Shrieking isn’t enough of a word to describe the noise coming from her. I pulled her over to the standing lane of the walkway, held her and let her wail – what else is there to do – and watched the small red bump under her eye protrude from her cheek and spread left and right. Short-pants made a college try at consoling Buddy-roo, except the things she was saying, like, “it’s getting very red,” or “your eye is hardly open now,” served only to upset Buddy-roo further, prompting me to ask Short-pants, as nicely as I could under the circumstances, if she could just be quiet, which I managed to do a bit too firmly, it seems, so that she, too, erupted into tears.

At the end of the walkway, I steered both girls off to the side of the corridor so we could calm down and have a better look at things. This is when Buddy-roo, by now in hysterical tears, managed to gasp, “and I’m still sad about Grammy.” Buddy-roo tends toward the dramatic, and lately, any time she gets hurt or reprimanded, she falls into tears and often invokes my mother’s death as a reason. De-facto says that sometimes when you get sad it makes you think of other sad things. That is true. Sotto voce: I’m just not sure if it’s always true for Buddy-roo.

What I told her: I miss Grammy, too. What I was thinking: If my mother could see me now, squatting like an idiot in the metro tunnel, with two bawling children and now I’m crying too and I feel lost and at a loss about what to do next. (This is a perfect occasion for missing your mother, whether she’s alive or not).

And then, it hit me: Get thee to a bar. That eye needs ice. Now.

I dragged my two crying children through the metro – you can’t imagine how many turnstiles and corridors and flapping doors and escalators there were before we could find sunlight – with people staring at us, all three of us in tears, one of us with a puffy eye. “No, I didn’t hit her,” I found myself muttering under my breath, wishing I could just undo that one tiny second. If only I hadn’t let her run down that ramp. Why do I always get it wrong? I end up scolding them when I should let them play, and here I was playing when I should have been prudent. It’s like I’ve been away so much the last few months, I’ve forgotten how to mother.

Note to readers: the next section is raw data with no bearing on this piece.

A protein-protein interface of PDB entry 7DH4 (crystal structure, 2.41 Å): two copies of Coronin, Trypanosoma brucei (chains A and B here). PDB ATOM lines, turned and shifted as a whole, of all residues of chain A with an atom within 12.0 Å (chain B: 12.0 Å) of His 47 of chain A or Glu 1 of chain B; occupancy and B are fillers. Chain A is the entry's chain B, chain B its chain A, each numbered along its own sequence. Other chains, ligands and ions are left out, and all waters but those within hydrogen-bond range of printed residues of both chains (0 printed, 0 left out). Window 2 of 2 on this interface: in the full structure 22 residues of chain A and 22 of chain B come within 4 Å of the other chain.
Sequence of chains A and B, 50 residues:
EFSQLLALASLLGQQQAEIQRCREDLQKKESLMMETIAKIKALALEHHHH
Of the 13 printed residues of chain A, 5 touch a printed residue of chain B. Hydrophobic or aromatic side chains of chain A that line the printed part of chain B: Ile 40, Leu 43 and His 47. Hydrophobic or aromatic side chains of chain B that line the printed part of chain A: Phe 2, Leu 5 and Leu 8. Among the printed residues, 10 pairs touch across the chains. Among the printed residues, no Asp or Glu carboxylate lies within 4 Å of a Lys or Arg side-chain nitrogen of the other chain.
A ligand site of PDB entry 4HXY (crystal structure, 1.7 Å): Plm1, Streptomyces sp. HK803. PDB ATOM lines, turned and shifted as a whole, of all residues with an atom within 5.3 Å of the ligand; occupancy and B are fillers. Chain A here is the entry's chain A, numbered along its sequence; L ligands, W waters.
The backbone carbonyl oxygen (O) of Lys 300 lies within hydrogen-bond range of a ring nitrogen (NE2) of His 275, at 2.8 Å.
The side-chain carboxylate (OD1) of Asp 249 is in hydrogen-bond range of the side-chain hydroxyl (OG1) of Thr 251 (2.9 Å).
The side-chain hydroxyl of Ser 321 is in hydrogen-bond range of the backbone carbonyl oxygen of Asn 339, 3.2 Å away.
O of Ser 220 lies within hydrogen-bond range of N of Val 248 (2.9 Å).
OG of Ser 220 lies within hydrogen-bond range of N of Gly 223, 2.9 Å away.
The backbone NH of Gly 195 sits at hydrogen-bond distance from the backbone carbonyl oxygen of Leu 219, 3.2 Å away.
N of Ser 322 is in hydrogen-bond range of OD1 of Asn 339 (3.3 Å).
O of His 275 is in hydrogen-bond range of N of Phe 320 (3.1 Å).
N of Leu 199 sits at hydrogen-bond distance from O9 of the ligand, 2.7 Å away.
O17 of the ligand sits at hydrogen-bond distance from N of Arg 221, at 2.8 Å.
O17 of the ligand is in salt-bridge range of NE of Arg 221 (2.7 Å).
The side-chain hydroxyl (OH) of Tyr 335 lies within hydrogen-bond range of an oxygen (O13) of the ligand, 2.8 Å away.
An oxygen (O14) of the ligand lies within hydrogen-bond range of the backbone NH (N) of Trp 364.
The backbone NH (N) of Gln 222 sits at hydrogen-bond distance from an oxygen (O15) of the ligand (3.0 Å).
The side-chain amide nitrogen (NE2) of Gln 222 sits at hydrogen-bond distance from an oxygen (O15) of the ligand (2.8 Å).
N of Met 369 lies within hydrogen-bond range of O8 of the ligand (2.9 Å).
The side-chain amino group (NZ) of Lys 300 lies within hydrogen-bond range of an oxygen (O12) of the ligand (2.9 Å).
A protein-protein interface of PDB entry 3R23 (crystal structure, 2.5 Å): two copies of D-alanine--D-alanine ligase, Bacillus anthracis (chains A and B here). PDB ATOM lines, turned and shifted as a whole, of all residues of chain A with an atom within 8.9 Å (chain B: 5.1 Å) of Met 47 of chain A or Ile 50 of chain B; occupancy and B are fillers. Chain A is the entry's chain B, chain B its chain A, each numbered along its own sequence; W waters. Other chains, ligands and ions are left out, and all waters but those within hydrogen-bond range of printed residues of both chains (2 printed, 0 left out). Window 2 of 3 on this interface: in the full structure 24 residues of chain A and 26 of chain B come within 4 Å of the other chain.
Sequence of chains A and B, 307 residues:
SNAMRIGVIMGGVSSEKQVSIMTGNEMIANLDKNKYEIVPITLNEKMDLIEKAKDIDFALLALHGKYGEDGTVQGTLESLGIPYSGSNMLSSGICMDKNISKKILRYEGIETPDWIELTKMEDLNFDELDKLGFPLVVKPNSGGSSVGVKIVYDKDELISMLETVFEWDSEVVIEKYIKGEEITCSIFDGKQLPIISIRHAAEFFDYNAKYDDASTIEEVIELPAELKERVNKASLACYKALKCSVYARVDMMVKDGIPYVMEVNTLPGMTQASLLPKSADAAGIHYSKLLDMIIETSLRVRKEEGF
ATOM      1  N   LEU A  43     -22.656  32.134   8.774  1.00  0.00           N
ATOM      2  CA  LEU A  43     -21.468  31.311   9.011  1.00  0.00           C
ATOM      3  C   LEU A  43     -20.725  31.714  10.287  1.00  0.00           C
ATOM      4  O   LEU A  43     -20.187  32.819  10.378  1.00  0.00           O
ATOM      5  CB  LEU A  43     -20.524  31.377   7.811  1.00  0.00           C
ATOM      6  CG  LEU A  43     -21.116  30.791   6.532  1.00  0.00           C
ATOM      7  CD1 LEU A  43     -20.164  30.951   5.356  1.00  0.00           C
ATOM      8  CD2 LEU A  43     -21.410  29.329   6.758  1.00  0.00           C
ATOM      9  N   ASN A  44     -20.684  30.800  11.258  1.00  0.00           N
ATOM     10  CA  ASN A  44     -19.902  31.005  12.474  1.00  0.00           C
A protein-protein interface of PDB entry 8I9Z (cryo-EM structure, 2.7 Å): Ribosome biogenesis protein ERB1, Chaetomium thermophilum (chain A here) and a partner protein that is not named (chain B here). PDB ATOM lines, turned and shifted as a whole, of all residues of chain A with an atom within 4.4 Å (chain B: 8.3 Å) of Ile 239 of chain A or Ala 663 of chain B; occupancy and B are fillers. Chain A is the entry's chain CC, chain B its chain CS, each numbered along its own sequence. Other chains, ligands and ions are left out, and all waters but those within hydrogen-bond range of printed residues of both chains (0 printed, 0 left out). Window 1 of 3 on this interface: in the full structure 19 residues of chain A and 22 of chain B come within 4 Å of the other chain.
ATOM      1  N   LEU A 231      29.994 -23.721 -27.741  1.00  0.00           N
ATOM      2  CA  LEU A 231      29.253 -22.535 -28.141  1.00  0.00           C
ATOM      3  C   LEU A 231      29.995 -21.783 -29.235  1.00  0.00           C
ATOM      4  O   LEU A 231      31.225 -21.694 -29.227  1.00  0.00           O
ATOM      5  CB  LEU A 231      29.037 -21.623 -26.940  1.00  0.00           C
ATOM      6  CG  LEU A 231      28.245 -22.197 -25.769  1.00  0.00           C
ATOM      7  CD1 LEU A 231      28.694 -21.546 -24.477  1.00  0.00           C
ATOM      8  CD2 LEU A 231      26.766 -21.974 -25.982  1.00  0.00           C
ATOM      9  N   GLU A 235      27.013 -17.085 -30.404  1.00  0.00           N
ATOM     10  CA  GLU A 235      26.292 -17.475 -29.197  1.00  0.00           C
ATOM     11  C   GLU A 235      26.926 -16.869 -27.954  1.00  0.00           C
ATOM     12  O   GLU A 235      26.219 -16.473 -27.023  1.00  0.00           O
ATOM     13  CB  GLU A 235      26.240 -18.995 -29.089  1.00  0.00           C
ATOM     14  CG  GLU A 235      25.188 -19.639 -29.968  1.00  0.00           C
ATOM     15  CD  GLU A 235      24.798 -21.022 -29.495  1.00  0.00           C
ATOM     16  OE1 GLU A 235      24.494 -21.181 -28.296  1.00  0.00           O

I managed to deliver Short-pants to the conservatory and then Buddy-roo and I limped over to a nearby café. The barman recognized me (this is why it’s good to have a local café in every arrondissement) and did his best to restrain his reaction to the swollen eye. We lay Buddy-roo down on one of the banquettes with a towel of ice against her face. I took a deep breath.

This morning the eye was swollen and purple. Buddy-roo slammed the toilet seat down and climbed up on it to examine herself in the mirror. The tears were unavoidable. It made me remember the day I got braces, the same day as the 7th grade dance, and how I stared at my reflection, horrified by my metallic smile. Nothing anyone could say made me feel better.

So I didn’t say a thing. I gave Buddy-roo the biggest hug I could and rocked her back and forth. Which is what my mother probably did for me, that day I got those ugly braces, knowing words offered no consolation. Which is what most mothers know to do, which is why when they’re not around to soothe us with that knowing, silent hug (which is all we really need anyway) we miss them that much more.

Jan 4 2010

To the (Blue) Moon

Every Monday (and Thursday) the same familiar faces gather, parental brows furrowed with the end-of-the-day rush; a crowd of tall, coated strangers stand uncomfortably in a room with too few chairs. At 6:15, precisely, the torrent of children pours into the lobby of the conservatory, a parade of little people laden with black instrument cases and swollen school backpacks. I always crane my neck to look for Short-pants; vigilant for that precious moment, the very first instant when her searching eyes find me in the pack of parents. Her expression shifts in a nanosecond, from awkward to assured, leaving the realm of the unclaimed and taking her rightful place at my side. I never get tired of that look, or the zealous greeting that follows immediately: “Mama!”

Yesterday, her music teacher walked behind her, his hand barely on her shoulder. I couldn’t tell if this was by chance, or if he was accompanying her out of the class. When she called out to me, he smiled and raised his eyebrows, a warning, I suppose, that he was escorting her for a reason. He is celebrity-handsome, by the way, a blonde kind of creature who, were he not teaching music theory at the public conservatory, could as easily be modeling Calvin Klein underwear.

“I wanted to talk to you,” he said, “about your daughter. She was very nervous today.”

She was a bit flustered when I picked her up from school to take her to the conservatory. The frigid temperatures didn’t make playing in the school courtyard very pleasant; she’d gotten a chill after lunch and couldn’t shake it all afternoon. I explained this.

“Yes, that’s what she told me,” he said, “but she is very often a bit nervous and dans la lune.” (I’m translating this exchange from French to English, except for these few words, dans la lune, which mean, literally “on the moon” and figuratively, “in the clouds.”)